For the past few years, cross-sector industries such as consulting were not a focus of targeted Saudization efforts and were only subject to general Saudization quotas, as there was no clear industry regulator or means of enforcement. With the broader increase in localization efforts, however, this is changing. On October 11, the MHRSD and the Ministry of Finance (MOF) issued an announcement (in Arabic) that Saudization requirements will now apply to any consulting companies that employ what the Ministry defines as financial consulting specialists, business consulting specialists, cyber consulting specialists, and project management specialists. By April 2023, 35 percent of these consulting professionals working in the Kingdom – not just those with government contracts – must be local Saudis. This percentage will increase to 40 percent by March 2024. The decision aims to provide career opportunities for Saudi nationals, and the MHRSD will offer support packages for employment and training. Consulting firms, which largely employ expats who fly in and out of the Kingdom, regularly work with government agencies. This recent Saudization announcement is an effort to localize an industry on which the Saudi government spends tens of billions of dollars per year and shift the “fly-in-fly-out” dynamic.
Given the cross-sector nature of consulting, there is no clearly identified regulator. While in the past the government attempted to limit its contracts with consulting agencies that did not meet Saudization quotas, there was no mechanism of enforcement. Now, the MHRSD is attempting to crack down on such loopholes and granting ministries without a clear link to a cross-sector industry, such as the MOF in this case, the authority to enforce Saudization requirements through the government procurement process. Should a consulting company wish to work with a Saudi government entity, the company would not be eligible to do so unless they meet the quota requirement. Notably, we are also seeing enforcement of other localization efforts through government procurement processes (see previous analyses on local content requirements and on the Saudi Regional Headquarters Program).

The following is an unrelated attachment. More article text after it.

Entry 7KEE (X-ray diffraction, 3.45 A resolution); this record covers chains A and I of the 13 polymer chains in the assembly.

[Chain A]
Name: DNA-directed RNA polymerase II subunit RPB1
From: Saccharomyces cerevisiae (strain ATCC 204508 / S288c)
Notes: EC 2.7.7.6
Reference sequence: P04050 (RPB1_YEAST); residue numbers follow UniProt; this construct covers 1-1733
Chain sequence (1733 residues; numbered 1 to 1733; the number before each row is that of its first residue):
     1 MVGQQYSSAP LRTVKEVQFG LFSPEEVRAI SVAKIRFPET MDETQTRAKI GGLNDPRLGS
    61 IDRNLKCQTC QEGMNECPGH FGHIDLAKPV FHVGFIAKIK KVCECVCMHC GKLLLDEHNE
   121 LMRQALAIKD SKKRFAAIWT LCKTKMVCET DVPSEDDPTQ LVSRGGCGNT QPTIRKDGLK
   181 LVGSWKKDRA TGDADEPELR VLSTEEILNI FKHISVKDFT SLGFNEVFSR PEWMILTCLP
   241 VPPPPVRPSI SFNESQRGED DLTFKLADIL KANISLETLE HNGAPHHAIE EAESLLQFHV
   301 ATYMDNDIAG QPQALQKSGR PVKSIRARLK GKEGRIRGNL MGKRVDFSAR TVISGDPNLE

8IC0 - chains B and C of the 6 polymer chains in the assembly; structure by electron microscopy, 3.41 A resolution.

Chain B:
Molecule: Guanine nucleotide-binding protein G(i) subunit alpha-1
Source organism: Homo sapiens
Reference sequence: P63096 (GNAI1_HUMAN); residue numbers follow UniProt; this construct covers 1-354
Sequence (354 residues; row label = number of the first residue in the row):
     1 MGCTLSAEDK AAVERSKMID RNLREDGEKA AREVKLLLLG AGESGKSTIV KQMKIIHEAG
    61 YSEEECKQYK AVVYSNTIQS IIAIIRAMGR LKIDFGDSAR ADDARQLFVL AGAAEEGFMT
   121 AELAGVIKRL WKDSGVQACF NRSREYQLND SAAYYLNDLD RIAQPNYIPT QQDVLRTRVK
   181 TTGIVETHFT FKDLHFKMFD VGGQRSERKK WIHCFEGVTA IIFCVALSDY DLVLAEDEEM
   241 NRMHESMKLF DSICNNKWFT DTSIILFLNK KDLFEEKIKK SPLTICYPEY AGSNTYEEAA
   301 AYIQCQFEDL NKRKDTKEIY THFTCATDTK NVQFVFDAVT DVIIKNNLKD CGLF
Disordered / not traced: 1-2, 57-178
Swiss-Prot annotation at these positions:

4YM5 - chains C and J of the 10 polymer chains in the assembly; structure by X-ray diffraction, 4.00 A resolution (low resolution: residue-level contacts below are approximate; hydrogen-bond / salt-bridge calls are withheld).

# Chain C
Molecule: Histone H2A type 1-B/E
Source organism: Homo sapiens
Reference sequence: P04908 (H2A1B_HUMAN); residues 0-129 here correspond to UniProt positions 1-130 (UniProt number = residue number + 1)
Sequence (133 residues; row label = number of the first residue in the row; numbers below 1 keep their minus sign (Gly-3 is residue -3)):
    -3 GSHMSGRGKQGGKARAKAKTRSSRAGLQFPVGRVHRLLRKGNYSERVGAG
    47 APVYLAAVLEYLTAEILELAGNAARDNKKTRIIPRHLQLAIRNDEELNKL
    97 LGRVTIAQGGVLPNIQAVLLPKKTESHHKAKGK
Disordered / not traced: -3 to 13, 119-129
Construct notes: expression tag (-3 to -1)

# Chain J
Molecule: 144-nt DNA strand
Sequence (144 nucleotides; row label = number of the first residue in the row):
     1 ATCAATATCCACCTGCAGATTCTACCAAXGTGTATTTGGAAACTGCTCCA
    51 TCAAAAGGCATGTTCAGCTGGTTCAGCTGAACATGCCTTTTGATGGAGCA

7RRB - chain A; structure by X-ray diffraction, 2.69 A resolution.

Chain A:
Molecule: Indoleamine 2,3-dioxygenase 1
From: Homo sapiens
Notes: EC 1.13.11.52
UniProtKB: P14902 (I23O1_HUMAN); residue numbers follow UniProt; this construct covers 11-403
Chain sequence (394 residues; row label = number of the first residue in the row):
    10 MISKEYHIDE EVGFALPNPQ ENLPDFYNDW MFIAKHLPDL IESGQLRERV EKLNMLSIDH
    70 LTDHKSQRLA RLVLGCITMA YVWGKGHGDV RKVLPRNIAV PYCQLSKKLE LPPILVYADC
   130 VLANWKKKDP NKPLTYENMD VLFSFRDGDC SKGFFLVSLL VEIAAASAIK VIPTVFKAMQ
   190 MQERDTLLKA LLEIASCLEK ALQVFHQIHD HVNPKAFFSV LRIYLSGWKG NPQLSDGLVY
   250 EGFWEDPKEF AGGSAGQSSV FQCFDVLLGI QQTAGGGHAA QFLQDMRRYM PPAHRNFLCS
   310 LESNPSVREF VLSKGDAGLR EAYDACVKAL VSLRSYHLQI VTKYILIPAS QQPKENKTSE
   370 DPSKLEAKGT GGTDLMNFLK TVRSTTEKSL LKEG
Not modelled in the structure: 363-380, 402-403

The recent consulting decision reinforces the direction of change in the Kingdom – the government is serious about nationalizing jobs and is using the government procurement process to do so.
Considerations for companies doing business in the Kingdom
To prepare for continued job nationalization and Saudization efforts, companies in the Kingdom should:
Build relationships with sector regulators. Identifying key stakeholders at relevant regulatory bodies will ensure clarity and insight into Saudization efforts and lay the groundwork to foster effective partnerships.
Anticipate further Saudization requirements and develop an internal strategy. Begin thinking through talent acquisition plans, internal human resources needs, and budget allocation.
Keep an eye on the broader context. The direction of change in the Kingdom is clear – localization efforts are here to stay. Companies should consider how increased Saudization plays into other local content requirements and the Saudi push for regional headquarters.
Albright Stonebridge Group (ASG), part of Dentons Global Advisors, is the premier global strategy and commercial diplomacy firm. We help clients understand and successfully navigate the intersection of public, private, and social sectors in international markets. ASG’s worldwide team has served clients in more than 120 countries.
ASG's Middle East and North Africa practice has extensive experience helping clients navigate markets across the Middle East. For questions or to arrange a follow-up conversation please contact Juliana Rordorf.